Koenig hits gold with rifle
By Steve Wright
Great Outdoor Games staff

RENO, Nev. — An exorcism took place in the rifle competition at ESPN's Great Outdoor Games Saturday. Doug Koenig performed the ceremony with his .22 caliber rifle.

Doug Koenig, Rifle final
Doug Koenig lifts his fist in triumph moments after realizing that he won the gold medal in the Rifle event.
Koenig, a 34-year-old professional shooter from Albertis, Pa., finished as the silver medalist in the rifle competition in the previous three Outdoor Games. In the last two, he finished second to Jerry Miculek of Princeton, La.

Saturday, Koenig and Miculek met in the semifinals. This time Koenig needed only 18 seconds and 16 shots to hit 14 targets and beat Miculek.

"That's the run I've been wanting to have against Jerry for a few years," Koenig said. "I knew I needed to exorcise the demon of Jerry."

But that feat earned Koenig only a matchup with his best friend, Carl Bernosky, for a shot at the gold medal. In a classic contest, finishing with a mind game on the dueling tree, Koenig broke through a personal barrier to finally win a gold medal.

"I love Carl like a brother," said a beaming Koenig. "We are the best of friends. If I can't win, I want him to win."

In the rifle competition, each competitor must hit a series of 10 horizontal targets at 60 yards before moving on to the dueling tree, where there are four targets placed vertically at 50 yards. If both competitors have hit the 10 horizontal targets, they can choose to shoot at their own targets on the dueling tree, or hit their opponent's targets if he is about to close out the match. If you reverse any of your opponent's targets on the dueling tree, he must hit them again.

Koenig and Bernosky, who is from Ashland, Pa., took turns knocking each other's targets back on the dueling tree before Koenig made his gold medal run.

"I thought that it was now or never," Koenig said. "I knew it was going to be all over, one way or the other."

Koenig made a final run up his dueling tree to complete the match in 43 seconds.

In the bronze medal match, Mike Cumming of Altoona, Pa., made it a Keystone State sweep of the medals by defeating Miculek in 30 seconds. For Cumming, it was a repeat of his 2001 performance when he also won a bronze.

For Miculek, who had won the last two rifle gold medals, fourth place was less than pleasant.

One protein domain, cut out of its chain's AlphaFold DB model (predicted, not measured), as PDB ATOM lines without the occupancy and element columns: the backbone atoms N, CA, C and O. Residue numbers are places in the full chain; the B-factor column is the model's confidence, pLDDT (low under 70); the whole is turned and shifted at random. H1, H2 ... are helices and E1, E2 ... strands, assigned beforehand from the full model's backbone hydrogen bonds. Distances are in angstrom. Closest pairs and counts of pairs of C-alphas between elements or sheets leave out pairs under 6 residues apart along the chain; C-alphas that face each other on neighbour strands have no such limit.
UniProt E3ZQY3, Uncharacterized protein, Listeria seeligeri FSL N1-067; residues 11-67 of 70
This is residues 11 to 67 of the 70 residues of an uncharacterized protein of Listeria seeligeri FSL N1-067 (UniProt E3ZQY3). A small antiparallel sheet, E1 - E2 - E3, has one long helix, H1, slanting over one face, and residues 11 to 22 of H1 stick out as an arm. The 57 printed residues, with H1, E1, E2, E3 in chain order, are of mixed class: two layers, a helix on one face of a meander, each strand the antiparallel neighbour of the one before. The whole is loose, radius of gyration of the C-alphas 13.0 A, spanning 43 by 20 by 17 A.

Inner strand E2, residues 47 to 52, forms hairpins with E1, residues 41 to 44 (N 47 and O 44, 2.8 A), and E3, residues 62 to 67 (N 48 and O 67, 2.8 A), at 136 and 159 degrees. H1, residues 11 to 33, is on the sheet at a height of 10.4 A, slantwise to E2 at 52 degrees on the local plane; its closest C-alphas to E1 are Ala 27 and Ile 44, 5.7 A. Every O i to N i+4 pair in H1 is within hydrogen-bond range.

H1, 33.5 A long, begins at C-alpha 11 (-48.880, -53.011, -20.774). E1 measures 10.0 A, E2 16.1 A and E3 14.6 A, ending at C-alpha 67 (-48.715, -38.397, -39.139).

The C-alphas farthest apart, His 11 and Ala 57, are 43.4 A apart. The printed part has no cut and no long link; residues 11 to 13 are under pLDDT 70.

"I'm not where I would like to be physically right now," said Miculek, who explained that he was taking antibiotics for a puncture wound in his left hand. "But Doug shot an excellent run, especially in these conditions. He shot me down really quick. That's what competition is all about."

A constantly shifting wind equally hampered all the competitors and made the times a bit longer than normal, with the exception of Koenig's 18-second closeout of Miculek.

Even Koenig admitted he was shocked by that time, saying, "That's pretty incredible in this wind. I knew it was going to be difficult today."

And the gold medal was bittersweet. Bernosky and Koenig train together, so they know each other's styles as well as being best friends.

"Personally, I'd rather face anybody but Doug," Bernosky said. "We know each other so well. And I knew at some point one of us was going to think, 'I'm going for it.'"

Saturday, Koenig not only thought that but accomplished it, exorcising a demon along the way.

Final Results — Rifle

1. Doug Koenig, Alburtis, Pa.
2. Carl Bernosky , Ashland, Pa.
3. Mike Cumming, Altoona, Pa.
4. Jerry Miculek, Princeton, La.
5. Vince Cumming, Altoona, Pa.
6. Bruce Piatt, Montvale, N.J.
7. Randy Hollowbush, Topton, Pa.
7. Randy Hendrix, Clemmons, N.C.
9. Bob Maples, Godfrey, Ill.
9. Ron Weaver, Odessa, Texas.
11. Richard Aitken, Colorado Springs, Colo.
12. Keith Brown, Greensboro, N.C.
13. Jackie Caudle, Gadsden, Ala.
13. Jim Clark Jr., Princeton, La.
13. Don Clark, Hollidaysburg, Pa.
16. Richard Young, Flatonia, Texas